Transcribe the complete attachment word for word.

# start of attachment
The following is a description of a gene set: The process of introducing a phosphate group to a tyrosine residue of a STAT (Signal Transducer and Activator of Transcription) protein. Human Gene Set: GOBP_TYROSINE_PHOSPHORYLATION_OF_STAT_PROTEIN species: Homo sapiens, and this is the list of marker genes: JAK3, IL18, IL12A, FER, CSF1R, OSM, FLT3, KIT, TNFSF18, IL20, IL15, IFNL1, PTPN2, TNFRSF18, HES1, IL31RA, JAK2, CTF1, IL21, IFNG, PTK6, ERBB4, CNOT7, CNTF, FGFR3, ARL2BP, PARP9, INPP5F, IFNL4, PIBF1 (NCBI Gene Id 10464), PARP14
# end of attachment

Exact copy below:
The following is a description of a gene set: The process of introducing a phosphate group to a tyrosine residue of a STAT (Signal Transducer and Activator of Transcription) protein. Human Gene Set: GOBP_TYROSINE_PHOSPHORYLATION_OF_STAT_PROTEIN species: Homo sapiens, and this is the list of marker genes: JAK3, IL18, IL12A, FER, CSF1R, OSM, FLT3, KIT, TNFSF18, IL20, IL15, IFNL1, PTPN2, TNFRSF18, HES1, IL31RA, JAK2, CTF1, IL21, IFNG, PTK6, ERBB4, CNOT7, CNTF, FGFR3, ARL2BP, PARP9, INPP5F, IFNL4, PIBF1 (NCBI Gene Id 10464), PARP14